Maquila Matters: Issue 1
Introduction to IMMEXConceived in very rough form nearly eight decades ago in an effort to promote the economic and industrial development of the northern region of Mexico, the Maquila sector was formally established in October 1966 with the implementation of the Border Industrialization Program. In a nutshell, a Maquiladora is a manufacturing or service company that is engaged in the temporary importation under the IMMEX program, either duty-free or under a duty deferral scheme, of inputs and machinery to be used in the production of goods to be exported.
While the laws governing Maquiladoras have been reformed on several occasions, including through the issuance in November 2006 of the Decree for the Promotion of the Manufacturing, Maquila and Export Service Industry (commonly known as the IMMEX decree), the purpose of encouraging the establishment of export-oriented companies in Mexico by providing a favorable tax regime has remained the same.
Since its creation the Maquila sector has grown to become a key driving force of the Mexican economy, with manufacturing companies operating under the IMMEX umbrella accounting for approximately 4.4% of total Mexican employment and generating some US$126 billion in total sales to foreign markets during the first ten months of last year. U.S. imports from Mexico have expanded at a significantly faster pace than imports from the rest of the world and at roughly the same pace as imports from China since about 2008. Indeed, as production costs in China have increased a significant number of companies have shifted their manufacturing operations from the Asian giant to Mexico and other Western Hemisphere countries.
For many companies setting up a Maquiladora in Mexico may be the best way to grow their business, increase profit margins, and reach a broader audience for their products by responding quickly to shifting trends in consumer demand. However, effectively navigating the new Maquila tax requirements could be the difference between success and failure.
The New Maquila Import VAT – Obtaining Credits and RefundsThe new tax law that took effect in 2014 eliminated the value-added tax exemption for temporary imports of goods, machinery and equipment, and increased the VAT in Mexico’s border states from 11% to 16%. As a result, imported goods are now subject to VAT payment at the moment of import and will be accredited a set-off only after the Maquila exports the final goods from Mexico. This has the potential to pose a considerable cash-flow challenge to many businesses, significantly impacting their bottom line. Fortunately, the Mexican government will allow for a 100% VAT tax credit at import and return any VAT payments within 10-20 days if the Maquila obtains certification through the Mexican tax authority.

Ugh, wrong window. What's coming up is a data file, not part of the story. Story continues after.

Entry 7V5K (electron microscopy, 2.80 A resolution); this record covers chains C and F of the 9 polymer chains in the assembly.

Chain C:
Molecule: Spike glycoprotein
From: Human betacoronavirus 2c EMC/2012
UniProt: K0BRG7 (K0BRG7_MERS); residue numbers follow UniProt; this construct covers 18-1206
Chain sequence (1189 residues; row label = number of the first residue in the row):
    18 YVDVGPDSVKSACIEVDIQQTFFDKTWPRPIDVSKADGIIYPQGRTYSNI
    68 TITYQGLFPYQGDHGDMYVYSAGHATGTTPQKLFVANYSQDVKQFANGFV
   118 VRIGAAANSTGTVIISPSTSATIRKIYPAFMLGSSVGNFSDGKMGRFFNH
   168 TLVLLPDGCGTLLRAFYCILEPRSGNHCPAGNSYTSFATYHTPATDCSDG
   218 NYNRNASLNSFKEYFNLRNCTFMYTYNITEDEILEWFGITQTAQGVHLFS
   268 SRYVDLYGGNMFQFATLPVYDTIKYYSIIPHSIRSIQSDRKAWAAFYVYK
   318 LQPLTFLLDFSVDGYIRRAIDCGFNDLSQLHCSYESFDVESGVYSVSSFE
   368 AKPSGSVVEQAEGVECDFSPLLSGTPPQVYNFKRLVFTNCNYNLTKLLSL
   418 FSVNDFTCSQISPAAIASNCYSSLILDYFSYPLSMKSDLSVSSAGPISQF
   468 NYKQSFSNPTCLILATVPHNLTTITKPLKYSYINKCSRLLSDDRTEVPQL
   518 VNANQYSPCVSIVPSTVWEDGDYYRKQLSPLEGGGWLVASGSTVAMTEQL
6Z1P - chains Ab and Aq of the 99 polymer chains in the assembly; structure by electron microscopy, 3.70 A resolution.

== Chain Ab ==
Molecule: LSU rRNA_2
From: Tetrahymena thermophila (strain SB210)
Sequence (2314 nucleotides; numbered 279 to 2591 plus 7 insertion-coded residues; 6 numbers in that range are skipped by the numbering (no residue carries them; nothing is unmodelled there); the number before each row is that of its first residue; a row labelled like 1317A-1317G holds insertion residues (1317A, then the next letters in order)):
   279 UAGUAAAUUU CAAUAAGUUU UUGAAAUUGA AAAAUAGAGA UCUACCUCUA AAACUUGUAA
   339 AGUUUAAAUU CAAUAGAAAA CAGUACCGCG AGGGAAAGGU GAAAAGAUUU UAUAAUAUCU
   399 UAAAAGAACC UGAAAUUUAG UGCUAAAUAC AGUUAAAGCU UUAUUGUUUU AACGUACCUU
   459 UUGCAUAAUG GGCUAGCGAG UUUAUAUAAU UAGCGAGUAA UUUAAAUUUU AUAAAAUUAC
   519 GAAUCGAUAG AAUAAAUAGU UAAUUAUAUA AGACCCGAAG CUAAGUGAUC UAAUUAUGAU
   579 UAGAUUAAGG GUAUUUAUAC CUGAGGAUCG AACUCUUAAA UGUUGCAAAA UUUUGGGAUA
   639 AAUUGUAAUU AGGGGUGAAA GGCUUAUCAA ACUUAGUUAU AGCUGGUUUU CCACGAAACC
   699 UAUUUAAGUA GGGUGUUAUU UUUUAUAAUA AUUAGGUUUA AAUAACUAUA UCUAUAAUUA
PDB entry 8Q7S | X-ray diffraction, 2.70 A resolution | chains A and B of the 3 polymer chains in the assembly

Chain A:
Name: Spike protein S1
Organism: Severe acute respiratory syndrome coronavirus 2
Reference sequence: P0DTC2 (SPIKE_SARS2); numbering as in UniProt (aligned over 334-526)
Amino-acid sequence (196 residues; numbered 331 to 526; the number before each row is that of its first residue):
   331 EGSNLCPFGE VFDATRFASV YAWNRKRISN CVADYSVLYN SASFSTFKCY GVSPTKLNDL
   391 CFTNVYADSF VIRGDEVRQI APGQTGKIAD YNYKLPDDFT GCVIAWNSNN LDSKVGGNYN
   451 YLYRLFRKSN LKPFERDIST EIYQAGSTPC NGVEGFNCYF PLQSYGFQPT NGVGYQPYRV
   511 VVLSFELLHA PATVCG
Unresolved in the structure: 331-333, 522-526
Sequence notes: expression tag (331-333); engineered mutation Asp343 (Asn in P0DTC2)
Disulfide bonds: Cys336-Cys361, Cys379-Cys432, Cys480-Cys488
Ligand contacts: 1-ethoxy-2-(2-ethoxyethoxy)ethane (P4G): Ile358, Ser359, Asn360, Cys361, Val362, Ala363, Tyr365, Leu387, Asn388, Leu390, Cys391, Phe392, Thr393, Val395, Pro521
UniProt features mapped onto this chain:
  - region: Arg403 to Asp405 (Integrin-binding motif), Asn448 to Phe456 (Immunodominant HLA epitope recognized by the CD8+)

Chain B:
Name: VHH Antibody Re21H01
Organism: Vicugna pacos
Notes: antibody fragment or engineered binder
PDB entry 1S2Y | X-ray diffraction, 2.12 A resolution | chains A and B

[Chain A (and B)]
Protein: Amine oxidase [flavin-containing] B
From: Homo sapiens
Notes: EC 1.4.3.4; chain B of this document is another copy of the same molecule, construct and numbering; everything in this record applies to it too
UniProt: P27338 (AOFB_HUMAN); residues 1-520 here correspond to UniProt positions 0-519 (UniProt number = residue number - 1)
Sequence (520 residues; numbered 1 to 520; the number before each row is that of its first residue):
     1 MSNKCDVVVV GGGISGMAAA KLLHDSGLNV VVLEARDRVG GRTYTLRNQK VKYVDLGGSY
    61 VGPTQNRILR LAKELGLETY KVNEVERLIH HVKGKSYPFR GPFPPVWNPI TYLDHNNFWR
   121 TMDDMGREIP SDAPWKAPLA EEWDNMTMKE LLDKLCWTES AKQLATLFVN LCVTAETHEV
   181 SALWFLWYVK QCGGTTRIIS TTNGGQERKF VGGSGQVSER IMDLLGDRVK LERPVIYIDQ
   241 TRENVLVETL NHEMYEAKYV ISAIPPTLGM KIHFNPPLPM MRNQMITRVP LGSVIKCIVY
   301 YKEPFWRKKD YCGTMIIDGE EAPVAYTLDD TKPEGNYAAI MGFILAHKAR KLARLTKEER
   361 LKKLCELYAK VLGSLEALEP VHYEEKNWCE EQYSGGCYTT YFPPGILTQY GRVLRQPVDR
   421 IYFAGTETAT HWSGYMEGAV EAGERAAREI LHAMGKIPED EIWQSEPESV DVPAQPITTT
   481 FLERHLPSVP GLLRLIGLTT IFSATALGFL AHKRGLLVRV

Obtaining the proper certification to take advantage of these credits and refunds can be a challenge. Among other things, Maquila companies are required to (1) show that they, as well as their shareholders and outsourcing parties, are in full compliance with all applicable tax regulations; (2) have an adequate and up-to-date inventory control system and a proper physical control of imported goods; and (3) report on a monthly basis their balances of imported goods.
The certification application must be filed through the single window for foreign trade operations. If an application is incomplete, the applicant will be notified and given 15 days to provide any missing information. Applicants will be notified of a decision to approve the application within 40 days from the day following the date of receipt of a complete application. If approval is not granted within the 40-day timeframe, applicants should assume that their application has been denied. If Mexican authorities determine that the applicant does not have all appropriate controls in place, the applicant will have to wait at least six months to submit another application. It is therefore imperative for companies seeking VAT certification to do things right the first time around.
Introduction to Maquila Terminology